The Bauhaus sought to redefine the place of art and design in a turbulent, post-WWI German society by creating interdisciplinary work, and Brandt was a perfect example of an interdisciplinary maker. Before coming to the Bauhaus, she had studied multiple mediums of art, but this continued even after she became head of the Bauhaus’s metal workshop. Her other work at the Bauhaus included photomontages (like her self-portrait at the beginning of this page) and visual collages, some of which promoted her metal workshop and others that were purely artistic[11]. I considered myself an interdisciplinary person long before I entered the Interdisciplinary Honors program at UW, having dabbled in photography, video production, and graphic design before being exposed to industrial design in high school. I’ve paid much more attention to the interdisciplinary nature of my work now that I’m taking classes and participating in organizations at UW which contrast significantly from each other, though. At the same time that I’m cranking out problems on beam deformations in my engineering classes and developing manufacturing plans for an accessible toy for HuskyADAPT, I make graphic designs and layouts for The Daily. These activities each exercise different parts of my knowledge, yet they all involve designing creatively and all are contributing to my development as a maker, not just someone who can crunch numbers in the right ways. Making is an art, but it isn’t limited to art; in the same vein, engineering is a science, but it does not have to be limited to science.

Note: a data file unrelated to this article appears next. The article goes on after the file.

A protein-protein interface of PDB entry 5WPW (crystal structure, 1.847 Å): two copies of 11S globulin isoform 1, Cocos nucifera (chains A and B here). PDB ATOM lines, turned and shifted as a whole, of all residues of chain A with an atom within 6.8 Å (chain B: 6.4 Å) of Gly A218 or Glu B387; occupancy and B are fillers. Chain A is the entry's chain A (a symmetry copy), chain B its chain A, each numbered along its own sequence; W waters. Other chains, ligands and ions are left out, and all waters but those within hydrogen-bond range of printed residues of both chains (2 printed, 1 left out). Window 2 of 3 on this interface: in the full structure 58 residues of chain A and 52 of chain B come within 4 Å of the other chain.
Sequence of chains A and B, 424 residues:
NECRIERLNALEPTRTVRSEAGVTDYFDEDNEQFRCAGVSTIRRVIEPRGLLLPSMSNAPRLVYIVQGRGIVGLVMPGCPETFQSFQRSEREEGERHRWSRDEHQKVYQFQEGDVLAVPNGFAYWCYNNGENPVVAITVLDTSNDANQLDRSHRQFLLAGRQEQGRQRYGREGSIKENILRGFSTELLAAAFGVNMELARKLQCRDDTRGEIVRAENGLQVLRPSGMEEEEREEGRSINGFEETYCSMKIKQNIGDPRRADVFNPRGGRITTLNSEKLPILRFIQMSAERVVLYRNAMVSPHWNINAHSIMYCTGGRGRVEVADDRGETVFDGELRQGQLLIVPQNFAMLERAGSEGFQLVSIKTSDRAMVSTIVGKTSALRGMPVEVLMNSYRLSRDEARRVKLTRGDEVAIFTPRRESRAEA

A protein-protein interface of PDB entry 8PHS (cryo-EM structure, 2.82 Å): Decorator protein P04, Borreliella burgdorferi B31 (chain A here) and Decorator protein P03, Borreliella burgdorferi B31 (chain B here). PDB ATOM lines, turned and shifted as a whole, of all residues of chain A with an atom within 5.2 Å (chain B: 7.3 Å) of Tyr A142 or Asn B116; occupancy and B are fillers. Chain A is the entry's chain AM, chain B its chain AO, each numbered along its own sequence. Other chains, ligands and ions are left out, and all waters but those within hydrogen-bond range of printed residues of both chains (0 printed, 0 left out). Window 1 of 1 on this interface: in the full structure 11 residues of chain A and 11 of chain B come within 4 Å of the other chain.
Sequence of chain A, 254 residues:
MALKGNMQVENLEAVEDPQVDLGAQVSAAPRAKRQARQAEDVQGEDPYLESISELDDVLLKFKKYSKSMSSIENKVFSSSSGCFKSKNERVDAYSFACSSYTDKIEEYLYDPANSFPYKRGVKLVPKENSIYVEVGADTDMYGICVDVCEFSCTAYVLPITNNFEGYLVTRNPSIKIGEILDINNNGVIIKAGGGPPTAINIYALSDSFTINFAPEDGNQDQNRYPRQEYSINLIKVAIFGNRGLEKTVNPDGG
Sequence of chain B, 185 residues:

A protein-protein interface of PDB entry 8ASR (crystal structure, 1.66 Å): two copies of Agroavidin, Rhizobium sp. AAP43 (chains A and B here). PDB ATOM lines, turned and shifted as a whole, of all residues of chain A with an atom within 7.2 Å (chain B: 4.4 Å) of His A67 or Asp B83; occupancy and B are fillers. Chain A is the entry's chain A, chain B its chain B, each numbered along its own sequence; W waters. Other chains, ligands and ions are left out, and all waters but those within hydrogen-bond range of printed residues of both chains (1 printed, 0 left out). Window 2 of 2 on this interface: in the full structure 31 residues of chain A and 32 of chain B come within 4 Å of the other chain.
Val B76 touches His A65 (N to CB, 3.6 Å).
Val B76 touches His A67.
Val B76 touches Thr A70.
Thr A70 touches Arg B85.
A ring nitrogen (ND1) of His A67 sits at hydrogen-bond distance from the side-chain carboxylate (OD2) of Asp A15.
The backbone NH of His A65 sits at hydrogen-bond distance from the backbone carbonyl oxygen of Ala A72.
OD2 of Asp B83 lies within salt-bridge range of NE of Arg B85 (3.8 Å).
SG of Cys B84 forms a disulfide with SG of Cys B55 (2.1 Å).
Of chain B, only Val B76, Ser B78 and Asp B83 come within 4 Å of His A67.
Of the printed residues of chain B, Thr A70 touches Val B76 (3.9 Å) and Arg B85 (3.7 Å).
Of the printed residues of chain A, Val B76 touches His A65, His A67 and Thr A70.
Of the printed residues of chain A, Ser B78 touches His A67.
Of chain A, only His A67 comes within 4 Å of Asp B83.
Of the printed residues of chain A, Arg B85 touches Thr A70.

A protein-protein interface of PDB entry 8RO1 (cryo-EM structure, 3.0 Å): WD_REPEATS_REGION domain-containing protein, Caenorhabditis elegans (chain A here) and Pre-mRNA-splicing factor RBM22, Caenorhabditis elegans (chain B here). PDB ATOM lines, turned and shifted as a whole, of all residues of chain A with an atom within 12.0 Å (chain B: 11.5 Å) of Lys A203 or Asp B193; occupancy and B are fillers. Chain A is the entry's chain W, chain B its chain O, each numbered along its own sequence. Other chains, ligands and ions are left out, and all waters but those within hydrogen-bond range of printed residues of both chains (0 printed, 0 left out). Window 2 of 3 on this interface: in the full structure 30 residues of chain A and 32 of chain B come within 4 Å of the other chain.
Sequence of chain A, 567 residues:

Photo collage on cardboard backing. Lowercase letters "m" and "e" are placed with grey shadows on the top left corner of backing, with cutouts of various brass circular objects and action shots of metal workshop students distributed evenly across backing.
From Otto, “Marianne Brandt”: me (short for “Metalwerkstatt,” “metal workshop” in German), a 1928 photocollage on cardboard created by Brandt to promote the Bauhaus metal workshop